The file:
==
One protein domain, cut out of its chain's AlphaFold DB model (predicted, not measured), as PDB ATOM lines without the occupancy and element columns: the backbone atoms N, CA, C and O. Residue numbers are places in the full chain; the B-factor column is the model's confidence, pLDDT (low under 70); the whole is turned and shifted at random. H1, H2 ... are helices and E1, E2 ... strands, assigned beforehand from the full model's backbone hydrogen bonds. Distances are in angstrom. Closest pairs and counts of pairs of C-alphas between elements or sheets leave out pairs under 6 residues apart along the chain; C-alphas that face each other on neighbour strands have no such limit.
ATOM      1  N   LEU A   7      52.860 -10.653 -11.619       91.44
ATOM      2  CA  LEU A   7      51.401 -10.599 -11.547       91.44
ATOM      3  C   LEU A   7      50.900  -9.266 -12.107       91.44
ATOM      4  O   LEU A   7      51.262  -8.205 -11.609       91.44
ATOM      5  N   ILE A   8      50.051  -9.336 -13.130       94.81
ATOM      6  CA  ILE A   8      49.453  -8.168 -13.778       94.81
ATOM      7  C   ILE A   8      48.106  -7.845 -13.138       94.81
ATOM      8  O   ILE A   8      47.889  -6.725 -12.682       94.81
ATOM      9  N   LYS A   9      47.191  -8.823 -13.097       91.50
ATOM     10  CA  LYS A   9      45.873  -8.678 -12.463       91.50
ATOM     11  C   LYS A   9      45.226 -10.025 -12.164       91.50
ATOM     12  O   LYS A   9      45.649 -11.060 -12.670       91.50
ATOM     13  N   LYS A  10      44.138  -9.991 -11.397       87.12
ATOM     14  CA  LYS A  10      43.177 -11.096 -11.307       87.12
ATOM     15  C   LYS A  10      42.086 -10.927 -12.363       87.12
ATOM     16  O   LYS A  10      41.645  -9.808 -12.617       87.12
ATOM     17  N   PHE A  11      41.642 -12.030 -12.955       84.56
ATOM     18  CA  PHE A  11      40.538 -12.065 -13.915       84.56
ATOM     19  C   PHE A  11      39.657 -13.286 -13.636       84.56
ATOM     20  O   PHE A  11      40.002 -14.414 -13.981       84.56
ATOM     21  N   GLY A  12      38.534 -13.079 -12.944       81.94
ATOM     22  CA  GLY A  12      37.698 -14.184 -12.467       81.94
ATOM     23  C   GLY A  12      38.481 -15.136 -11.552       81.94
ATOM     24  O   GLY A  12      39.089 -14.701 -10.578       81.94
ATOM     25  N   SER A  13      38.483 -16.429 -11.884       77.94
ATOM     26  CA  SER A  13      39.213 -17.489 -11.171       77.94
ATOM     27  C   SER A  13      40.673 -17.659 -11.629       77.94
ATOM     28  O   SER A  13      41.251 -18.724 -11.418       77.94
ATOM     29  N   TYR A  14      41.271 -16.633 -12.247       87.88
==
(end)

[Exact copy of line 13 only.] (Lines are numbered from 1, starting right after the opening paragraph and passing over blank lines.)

ATOM     13  N   LYS A  10      44.138  -9.991 -11.397       87.12